The United States relies heavily on purchases made with credit cards and debit cards. While cash is still accepted by many merchants, international students have a tough time making the adjustment. It’s important if you recently arrived to the US as an international student, that you build your credit wisely. Your credit score can affect many aspects of life in the US including getting an international student loan, renting an apartment, buying a car, and more. A good credit score can make life in the US a lot easier!

To get a credit score, you do not need to be a US citizen or permanent resident – you just need a tax identification number (TIN) which you can have a J or F visa holder. Regardless of your immigration status, many employers, banks, and insurance companies will look at your credit score to determine your ability to pay on time.

The problem for many international students is that they haven’t been in the US long enough to build credit as an international student. The sooner you start this process, the easier your future will be for the rest of the time you remain in the United States. It can take anywhere between 6 to 12 months to build your credit, so be patient.

1. Get a credit card
You don’t need a high credit limit on your credit card, you just have to show that you can be smart while managing your money. This means that you need to make sure you borrow money and pay it back on time. Here are some additional tips on getting a good credit score:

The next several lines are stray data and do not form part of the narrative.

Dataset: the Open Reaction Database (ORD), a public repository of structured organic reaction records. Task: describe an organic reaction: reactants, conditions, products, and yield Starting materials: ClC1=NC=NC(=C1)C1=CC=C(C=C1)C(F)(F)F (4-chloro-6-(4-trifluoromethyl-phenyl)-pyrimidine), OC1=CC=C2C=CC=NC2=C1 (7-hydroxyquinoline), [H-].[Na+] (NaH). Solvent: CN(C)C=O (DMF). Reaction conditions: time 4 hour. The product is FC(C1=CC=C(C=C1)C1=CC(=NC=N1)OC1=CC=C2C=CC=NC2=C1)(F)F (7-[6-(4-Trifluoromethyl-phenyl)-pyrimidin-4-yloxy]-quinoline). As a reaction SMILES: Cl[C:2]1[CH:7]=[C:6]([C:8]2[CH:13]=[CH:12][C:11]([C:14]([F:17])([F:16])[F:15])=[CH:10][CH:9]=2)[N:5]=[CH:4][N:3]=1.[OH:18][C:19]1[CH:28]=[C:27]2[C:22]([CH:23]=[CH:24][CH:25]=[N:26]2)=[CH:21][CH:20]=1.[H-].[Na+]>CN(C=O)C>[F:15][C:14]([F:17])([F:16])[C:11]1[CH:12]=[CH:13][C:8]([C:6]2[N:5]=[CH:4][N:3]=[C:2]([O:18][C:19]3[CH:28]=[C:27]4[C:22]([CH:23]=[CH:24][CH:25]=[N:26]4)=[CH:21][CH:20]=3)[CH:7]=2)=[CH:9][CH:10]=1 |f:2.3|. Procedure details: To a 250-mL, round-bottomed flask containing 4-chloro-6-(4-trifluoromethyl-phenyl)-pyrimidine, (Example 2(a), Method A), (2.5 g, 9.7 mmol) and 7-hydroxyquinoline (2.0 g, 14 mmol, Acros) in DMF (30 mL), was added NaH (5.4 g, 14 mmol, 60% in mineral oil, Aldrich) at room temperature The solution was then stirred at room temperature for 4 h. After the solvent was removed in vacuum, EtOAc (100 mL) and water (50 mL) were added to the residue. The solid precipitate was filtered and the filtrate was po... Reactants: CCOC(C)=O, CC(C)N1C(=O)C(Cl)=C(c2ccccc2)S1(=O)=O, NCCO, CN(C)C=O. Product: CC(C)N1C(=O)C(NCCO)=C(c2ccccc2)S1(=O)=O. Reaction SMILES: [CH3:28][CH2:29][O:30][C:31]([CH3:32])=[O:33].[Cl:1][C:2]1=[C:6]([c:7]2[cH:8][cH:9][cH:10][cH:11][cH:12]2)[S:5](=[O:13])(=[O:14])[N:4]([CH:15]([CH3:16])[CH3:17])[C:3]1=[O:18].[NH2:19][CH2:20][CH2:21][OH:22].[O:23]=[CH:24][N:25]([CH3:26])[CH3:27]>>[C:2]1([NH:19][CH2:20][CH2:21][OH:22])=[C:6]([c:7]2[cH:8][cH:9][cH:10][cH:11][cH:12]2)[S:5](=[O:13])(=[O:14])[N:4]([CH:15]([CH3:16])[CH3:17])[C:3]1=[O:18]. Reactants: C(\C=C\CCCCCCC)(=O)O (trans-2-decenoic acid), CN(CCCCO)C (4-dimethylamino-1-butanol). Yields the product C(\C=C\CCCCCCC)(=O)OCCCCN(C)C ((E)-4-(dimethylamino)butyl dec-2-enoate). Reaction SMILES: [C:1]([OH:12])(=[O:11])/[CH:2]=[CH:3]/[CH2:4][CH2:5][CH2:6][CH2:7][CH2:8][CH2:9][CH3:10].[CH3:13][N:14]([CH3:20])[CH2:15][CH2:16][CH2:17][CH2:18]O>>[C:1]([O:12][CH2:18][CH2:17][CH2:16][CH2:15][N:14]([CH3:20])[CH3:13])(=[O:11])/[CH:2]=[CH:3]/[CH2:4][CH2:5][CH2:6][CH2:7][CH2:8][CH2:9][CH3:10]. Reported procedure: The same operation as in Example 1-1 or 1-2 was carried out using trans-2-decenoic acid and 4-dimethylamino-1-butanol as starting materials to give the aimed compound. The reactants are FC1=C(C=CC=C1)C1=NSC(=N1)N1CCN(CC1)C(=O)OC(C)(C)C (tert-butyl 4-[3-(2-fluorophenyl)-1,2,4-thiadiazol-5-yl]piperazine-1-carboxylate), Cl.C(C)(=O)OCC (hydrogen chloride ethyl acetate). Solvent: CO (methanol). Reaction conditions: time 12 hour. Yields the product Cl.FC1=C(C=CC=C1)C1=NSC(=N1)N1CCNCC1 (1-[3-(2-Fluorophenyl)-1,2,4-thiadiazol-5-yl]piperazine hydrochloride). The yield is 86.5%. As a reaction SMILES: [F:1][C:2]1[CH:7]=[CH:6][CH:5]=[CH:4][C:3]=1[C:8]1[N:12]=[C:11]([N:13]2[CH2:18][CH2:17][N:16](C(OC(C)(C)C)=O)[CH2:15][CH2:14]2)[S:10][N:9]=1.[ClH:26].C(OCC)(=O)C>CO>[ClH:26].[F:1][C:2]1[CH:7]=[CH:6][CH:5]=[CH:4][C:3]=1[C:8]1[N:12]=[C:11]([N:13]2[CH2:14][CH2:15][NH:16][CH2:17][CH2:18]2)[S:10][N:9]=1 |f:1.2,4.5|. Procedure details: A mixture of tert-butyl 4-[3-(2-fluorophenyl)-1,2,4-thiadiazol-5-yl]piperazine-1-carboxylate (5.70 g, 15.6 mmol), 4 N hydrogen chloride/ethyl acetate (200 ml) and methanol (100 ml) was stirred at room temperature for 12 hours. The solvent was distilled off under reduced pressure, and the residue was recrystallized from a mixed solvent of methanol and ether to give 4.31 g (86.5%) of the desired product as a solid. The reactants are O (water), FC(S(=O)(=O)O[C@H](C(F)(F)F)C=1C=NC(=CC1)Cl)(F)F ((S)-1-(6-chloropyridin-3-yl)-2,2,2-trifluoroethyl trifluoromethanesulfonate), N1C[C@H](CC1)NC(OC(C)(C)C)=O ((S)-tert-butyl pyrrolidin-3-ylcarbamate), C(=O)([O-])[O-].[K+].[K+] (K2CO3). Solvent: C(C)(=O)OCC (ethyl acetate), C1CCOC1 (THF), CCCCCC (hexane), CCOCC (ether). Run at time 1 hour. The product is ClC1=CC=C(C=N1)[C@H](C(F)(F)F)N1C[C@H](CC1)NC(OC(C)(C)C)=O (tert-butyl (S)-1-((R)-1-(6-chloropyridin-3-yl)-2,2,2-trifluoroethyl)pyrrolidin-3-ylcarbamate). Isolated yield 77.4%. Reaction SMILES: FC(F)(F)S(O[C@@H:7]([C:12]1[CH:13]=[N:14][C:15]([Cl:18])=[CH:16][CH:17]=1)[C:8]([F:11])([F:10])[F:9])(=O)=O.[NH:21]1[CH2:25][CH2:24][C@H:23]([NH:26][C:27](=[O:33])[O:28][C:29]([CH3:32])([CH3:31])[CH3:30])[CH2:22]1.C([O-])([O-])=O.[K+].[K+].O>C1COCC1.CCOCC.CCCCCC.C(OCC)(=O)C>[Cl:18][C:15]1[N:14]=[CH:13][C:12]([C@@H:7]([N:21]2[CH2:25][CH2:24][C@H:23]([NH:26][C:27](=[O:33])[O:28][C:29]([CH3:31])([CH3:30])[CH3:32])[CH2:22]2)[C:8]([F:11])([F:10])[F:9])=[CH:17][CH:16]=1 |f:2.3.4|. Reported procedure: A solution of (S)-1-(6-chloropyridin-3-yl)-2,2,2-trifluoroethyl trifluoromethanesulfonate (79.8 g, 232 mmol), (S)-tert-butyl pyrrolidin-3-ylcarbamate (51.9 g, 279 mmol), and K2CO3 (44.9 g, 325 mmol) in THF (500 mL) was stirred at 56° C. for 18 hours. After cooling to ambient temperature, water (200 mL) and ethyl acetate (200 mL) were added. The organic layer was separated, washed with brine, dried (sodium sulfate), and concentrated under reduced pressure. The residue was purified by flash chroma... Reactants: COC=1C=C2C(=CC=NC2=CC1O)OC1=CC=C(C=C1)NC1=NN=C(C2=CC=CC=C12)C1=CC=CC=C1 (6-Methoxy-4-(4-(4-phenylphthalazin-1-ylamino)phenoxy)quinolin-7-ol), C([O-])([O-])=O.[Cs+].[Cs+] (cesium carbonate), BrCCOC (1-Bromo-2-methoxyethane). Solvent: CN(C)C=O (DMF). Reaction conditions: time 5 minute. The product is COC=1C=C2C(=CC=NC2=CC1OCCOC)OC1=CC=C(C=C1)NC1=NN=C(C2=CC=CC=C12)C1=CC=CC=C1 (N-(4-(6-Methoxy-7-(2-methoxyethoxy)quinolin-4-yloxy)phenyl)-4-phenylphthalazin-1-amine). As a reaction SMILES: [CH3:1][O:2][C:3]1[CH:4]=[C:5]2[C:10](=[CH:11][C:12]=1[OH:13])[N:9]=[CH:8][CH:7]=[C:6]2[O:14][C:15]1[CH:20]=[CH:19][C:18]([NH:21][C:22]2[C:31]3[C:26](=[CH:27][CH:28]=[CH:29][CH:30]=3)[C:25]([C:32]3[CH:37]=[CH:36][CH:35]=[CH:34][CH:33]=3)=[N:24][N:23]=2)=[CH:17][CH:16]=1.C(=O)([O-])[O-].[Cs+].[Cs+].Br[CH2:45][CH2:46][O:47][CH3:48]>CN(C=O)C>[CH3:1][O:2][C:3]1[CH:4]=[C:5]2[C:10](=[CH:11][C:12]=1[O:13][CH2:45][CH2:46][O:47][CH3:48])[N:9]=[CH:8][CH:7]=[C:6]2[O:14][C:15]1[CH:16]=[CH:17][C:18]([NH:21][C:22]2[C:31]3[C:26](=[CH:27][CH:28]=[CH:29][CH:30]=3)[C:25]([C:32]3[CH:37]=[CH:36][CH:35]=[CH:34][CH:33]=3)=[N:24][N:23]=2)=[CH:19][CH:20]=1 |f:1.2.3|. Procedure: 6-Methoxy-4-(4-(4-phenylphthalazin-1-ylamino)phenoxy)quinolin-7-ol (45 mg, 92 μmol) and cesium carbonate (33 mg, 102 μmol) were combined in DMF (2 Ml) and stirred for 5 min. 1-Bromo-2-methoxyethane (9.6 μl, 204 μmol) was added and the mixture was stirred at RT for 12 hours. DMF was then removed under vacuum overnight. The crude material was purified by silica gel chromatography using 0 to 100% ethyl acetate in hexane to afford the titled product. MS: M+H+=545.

• Only charge 20% of your overall credit limit
  • Only complete the application if you are serious – applying for multiple credit cards can lower your credit score
  • Make at least your minimum payments on time
  • Don’t exceed your credit limit

2. Rent an apartment or home
Many apartment complexes report your on time payments directly to the credit bureaus. Be sure to confirm that they do, and if not – be sure to contact them and ask if they can report this. This can help boost your history.

The three credit bureaus in the US, Experian, Equifax and TransUnion, that collect information based on your debts and use of credit. This includes credit cards, car loans, and student loans so be sure to be smart with your finances so that you can continue building your credit as an international student. Wondering why a credit score matters, check out our blog for more.